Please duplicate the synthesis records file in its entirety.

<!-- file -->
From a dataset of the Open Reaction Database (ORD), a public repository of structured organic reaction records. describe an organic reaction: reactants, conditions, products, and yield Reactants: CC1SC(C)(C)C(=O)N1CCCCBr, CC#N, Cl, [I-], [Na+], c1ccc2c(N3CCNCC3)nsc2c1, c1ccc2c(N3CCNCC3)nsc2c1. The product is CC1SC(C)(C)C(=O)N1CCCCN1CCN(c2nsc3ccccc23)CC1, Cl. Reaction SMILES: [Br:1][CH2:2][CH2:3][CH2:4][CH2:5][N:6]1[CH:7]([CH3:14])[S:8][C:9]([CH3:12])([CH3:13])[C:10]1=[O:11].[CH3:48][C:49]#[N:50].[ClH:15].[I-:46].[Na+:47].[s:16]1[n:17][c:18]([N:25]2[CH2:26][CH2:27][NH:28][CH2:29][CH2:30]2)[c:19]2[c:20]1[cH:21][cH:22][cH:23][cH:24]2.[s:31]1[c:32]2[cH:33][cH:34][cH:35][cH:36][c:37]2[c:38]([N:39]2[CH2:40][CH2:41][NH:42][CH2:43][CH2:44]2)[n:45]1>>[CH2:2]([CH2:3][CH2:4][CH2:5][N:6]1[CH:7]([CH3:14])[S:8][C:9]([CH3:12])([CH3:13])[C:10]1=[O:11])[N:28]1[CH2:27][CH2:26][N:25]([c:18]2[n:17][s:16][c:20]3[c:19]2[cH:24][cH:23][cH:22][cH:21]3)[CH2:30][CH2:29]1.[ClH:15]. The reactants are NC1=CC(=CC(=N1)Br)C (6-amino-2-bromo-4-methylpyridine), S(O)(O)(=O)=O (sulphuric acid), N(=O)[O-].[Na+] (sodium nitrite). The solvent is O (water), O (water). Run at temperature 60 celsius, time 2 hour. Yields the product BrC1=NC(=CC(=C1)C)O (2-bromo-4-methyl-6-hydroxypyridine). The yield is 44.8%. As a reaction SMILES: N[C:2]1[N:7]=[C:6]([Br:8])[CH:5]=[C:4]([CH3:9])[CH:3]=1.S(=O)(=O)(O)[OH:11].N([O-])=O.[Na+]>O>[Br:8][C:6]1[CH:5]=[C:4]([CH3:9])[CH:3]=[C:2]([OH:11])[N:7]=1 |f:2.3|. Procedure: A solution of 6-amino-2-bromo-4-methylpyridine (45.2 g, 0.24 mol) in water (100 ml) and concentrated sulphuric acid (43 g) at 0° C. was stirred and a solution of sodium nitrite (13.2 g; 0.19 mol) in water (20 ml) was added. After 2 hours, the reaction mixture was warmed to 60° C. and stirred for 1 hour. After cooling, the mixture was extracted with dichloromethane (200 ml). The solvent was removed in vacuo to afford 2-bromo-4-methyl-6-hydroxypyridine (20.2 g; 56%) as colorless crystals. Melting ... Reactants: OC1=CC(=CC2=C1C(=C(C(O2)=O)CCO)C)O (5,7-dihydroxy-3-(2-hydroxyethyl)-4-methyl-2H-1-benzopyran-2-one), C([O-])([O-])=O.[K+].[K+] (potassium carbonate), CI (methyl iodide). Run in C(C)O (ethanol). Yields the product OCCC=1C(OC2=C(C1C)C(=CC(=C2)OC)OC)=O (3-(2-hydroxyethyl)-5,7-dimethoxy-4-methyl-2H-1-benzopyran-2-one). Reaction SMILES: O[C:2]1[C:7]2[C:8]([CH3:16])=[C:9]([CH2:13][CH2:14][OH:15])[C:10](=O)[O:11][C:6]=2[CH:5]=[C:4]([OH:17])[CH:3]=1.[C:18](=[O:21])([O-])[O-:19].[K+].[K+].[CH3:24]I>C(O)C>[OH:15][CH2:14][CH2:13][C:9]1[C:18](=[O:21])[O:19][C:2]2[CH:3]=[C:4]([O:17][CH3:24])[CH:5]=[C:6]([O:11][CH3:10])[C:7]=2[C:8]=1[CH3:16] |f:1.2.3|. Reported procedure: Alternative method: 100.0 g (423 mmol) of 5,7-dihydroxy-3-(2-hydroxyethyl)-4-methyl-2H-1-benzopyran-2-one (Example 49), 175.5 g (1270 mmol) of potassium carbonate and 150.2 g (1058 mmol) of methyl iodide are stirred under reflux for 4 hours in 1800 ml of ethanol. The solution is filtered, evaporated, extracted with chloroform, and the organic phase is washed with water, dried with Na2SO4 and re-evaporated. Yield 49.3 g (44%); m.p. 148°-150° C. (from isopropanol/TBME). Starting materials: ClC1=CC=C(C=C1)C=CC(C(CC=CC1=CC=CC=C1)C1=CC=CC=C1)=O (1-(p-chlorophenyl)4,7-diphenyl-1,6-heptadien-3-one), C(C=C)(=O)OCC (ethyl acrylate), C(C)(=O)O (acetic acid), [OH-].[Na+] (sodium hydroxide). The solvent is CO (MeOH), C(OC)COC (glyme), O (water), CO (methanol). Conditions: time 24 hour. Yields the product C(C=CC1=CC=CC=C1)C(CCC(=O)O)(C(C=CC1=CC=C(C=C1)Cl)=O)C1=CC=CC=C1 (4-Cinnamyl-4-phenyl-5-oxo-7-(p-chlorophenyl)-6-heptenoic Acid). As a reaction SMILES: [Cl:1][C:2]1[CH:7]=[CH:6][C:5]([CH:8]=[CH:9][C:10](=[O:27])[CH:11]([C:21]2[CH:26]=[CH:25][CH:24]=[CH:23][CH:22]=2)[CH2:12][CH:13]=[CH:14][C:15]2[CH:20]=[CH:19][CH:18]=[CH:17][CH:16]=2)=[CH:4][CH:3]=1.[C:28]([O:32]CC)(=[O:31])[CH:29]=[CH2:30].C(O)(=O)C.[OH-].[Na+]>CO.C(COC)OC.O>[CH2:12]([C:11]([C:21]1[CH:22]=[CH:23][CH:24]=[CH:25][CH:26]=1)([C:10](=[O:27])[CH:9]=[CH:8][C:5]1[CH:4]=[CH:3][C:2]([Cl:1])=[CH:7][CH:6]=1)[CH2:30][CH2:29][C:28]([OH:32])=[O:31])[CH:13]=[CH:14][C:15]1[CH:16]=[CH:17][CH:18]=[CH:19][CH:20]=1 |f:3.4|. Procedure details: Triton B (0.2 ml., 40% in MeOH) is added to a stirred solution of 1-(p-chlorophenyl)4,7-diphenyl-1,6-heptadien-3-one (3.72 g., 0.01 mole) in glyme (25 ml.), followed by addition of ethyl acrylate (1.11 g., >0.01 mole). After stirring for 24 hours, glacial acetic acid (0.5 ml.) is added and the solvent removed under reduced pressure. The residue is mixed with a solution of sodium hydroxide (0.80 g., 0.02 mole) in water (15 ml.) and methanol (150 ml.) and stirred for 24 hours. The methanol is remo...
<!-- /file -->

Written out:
From a dataset of the Open Reaction Database (ORD), a public repository of structured organic reaction records. describe an organic reaction: reactants, conditions, products, and yield Reactants: CC1SC(C)(C)C(=O)N1CCCCBr, CC#N, Cl, [I-], [Na+], c1ccc2c(N3CCNCC3)nsc2c1, c1ccc2c(N3CCNCC3)nsc2c1. The product is CC1SC(C)(C)C(=O)N1CCCCN1CCN(c2nsc3ccccc23)CC1, Cl. Reaction SMILES: [Br:1][CH2:2][CH2:3][CH2:4][CH2:5][N:6]1[CH:7]([CH3:14])[S:8][C:9]([CH3:12])([CH3:13])[C:10]1=[O:11].[CH3:48][C:49]#[N:50].[ClH:15].[I-:46].[Na+:47].[s:16]1[n:17][c:18]([N:25]2[CH2:26][CH2:27][NH:28][CH2:29][CH2:30]2)[c:19]2[c:20]1[cH:21][cH:22][cH:23][cH:24]2.[s:31]1[c:32]2[cH:33][cH:34][cH:35][cH:36][c:37]2[c:38]([N:39]2[CH2:40][CH2:41][NH:42][CH2:43][CH2:44]2)[n:45]1>>[CH2:2]([CH2:3][CH2:4][CH2:5][N:6]1[CH:7]([CH3:14])[S:8][C:9]([CH3:12])([CH3:13])[C:10]1=[O:11])[N:28]1[CH2:27][CH2:26][N:25]([c:18]2[n:17][s:16][c:20]3[c:19]2[cH:24][cH:23][cH:22][cH:21]3)[CH2:30][CH2:29]1.[ClH:15]. The reactants are NC1=CC(=CC(=N1)Br)C (6-amino-2-bromo-4-methylpyridine), S(O)(O)(=O)=O (sulphuric acid), N(=O)[O-].[Na+] (sodium nitrite). The solvent is O (water), O (water). Run at temperature 60 celsius, time 2 hour. Yields the product BrC1=NC(=CC(=C1)C)O (2-bromo-4-methyl-6-hydroxypyridine). The yield is 44.8%. As a reaction SMILES: N[C:2]1[N:7]=[C:6]([Br:8])[CH:5]=[C:4]([CH3:9])[CH:3]=1.S(=O)(=O)(O)[OH:11].N([O-])=O.[Na+]>O>[Br:8][C:6]1[CH:5]=[C:4]([CH3:9])[CH:3]=[C:2]([OH:11])[N:7]=1 |f:2.3|. Procedure: A solution of 6-amino-2-bromo-4-methylpyridine (45.2 g, 0.24 mol) in water (100 ml) and concentrated sulphuric acid (43 g) at 0° C. was stirred and a solution of sodium nitrite (13.2 g; 0.19 mol) in water (20 ml) was added. After 2 hours, the reaction mixture was warmed to 60° C. and stirred for 1 hour. After cooling, the mixture was extracted with dichloromethane (200 ml). The solvent was removed in vacuo to afford 2-bromo-4-methyl-6-hydroxypyridine (20.2 g; 56%) as colorless crystals. Melting ... Reactants: OC1=CC(=CC2=C1C(=C(C(O2)=O)CCO)C)O (5,7-dihydroxy-3-(2-hydroxyethyl)-4-methyl-2H-1-benzopyran-2-one), C([O-])([O-])=O.[K+].[K+] (potassium carbonate), CI (methyl iodide). Run in C(C)O (ethanol). Yields the product OCCC=1C(OC2=C(C1C)C(=CC(=C2)OC)OC)=O (3-(2-hydroxyethyl)-5,7-dimethoxy-4-methyl-2H-1-benzopyran-2-one). Reaction SMILES: O[C:2]1[C:7]2[C:8]([CH3:16])=[C:9]([CH2:13][CH2:14][OH:15])[C:10](=O)[O:11][C:6]=2[CH:5]=[C:4]([OH:17])[CH:3]=1.[C:18](=[O:21])([O-])[O-:19].[K+].[K+].[CH3:24]I>C(O)C>[OH:15][CH2:14][CH2:13][C:9]1[C:18](=[O:21])[O:19][C:2]2[CH:3]=[C:4]([O:17][CH3:24])[CH:5]=[C:6]([O:11][CH3:10])[C:7]=2[C:8]=1[CH3:16] |f:1.2.3|. Reported procedure: Alternative method: 100.0 g (423 mmol) of 5,7-dihydroxy-3-(2-hydroxyethyl)-4-methyl-2H-1-benzopyran-2-one (Example 49), 175.5 g (1270 mmol) of potassium carbonate and 150.2 g (1058 mmol) of methyl iodide are stirred under reflux for 4 hours in 1800 ml of ethanol. The solution is filtered, evaporated, extracted with chloroform, and the organic phase is washed with water, dried with Na2SO4 and re-evaporated. Yield 49.3 g (44%); m.p. 148°-150° C. (from isopropanol/TBME). Starting materials: ClC1=CC=C(C=C1)C=CC(C(CC=CC1=CC=CC=C1)C1=CC=CC=C1)=O (1-(p-chlorophenyl)4,7-diphenyl-1,6-heptadien-3-one), C(C=C)(=O)OCC (ethyl acrylate), C(C)(=O)O (acetic acid), [OH-].[Na+] (sodium hydroxide). The solvent is CO (MeOH), C(OC)COC (glyme), O (water), CO (methanol). Conditions: time 24 hour. Yields the product C(C=CC1=CC=CC=C1)C(CCC(=O)O)(C(C=CC1=CC=C(C=C1)Cl)=O)C1=CC=CC=C1 (4-Cinnamyl-4-phenyl-5-oxo-7-(p-chlorophenyl)-6-heptenoic Acid). As a reaction SMILES: [Cl:1][C:2]1[CH:7]=[CH:6][C:5]([CH:8]=[CH:9][C:10](=[O:27])[CH:11]([C:21]2[CH:26]=[CH:25][CH:24]=[CH:23][CH:22]=2)[CH2:12][CH:13]=[CH:14][C:15]2[CH:20]=[CH:19][CH:18]=[CH:17][CH:16]=2)=[CH:4][CH:3]=1.[C:28]([O:32]CC)(=[O:31])[CH:29]=[CH2:30].C(O)(=O)C.[OH-].[Na+]>CO.C(COC)OC.O>[CH2:12]([C:11]([C:21]1[CH:22]=[CH:23][CH:24]=[CH:25][CH:26]=1)([C:10](=[O:27])[CH:9]=[CH:8][C:5]1[CH:4]=[CH:3][C:2]([Cl:1])=[CH:7][CH:6]=1)[CH2:30][CH2:29][C:28]([OH:32])=[O:31])[CH:13]=[CH:14][C:15]1[CH:16]=[CH:17][CH:18]=[CH:19][CH:20]=1 |f:3.4|. Procedure details: Triton B (0.2 ml., 40% in MeOH) is added to a stirred solution of 1-(p-chlorophenyl)4,7-diphenyl-1,6-heptadien-3-one (3.72 g., 0.01 mole) in glyme (25 ml.), followed by addition of ethyl acrylate (1.11 g., >0.01 mole). After stirring for 24 hours, glacial acetic acid (0.5 ml.) is added and the solvent removed under reduced pressure. The residue is mixed with a solution of sodium hydroxide (0.80 g., 0.02 mole) in water (15 ml.) and methanol (150 ml.) and stirred for 24 hours. The methanol is remo...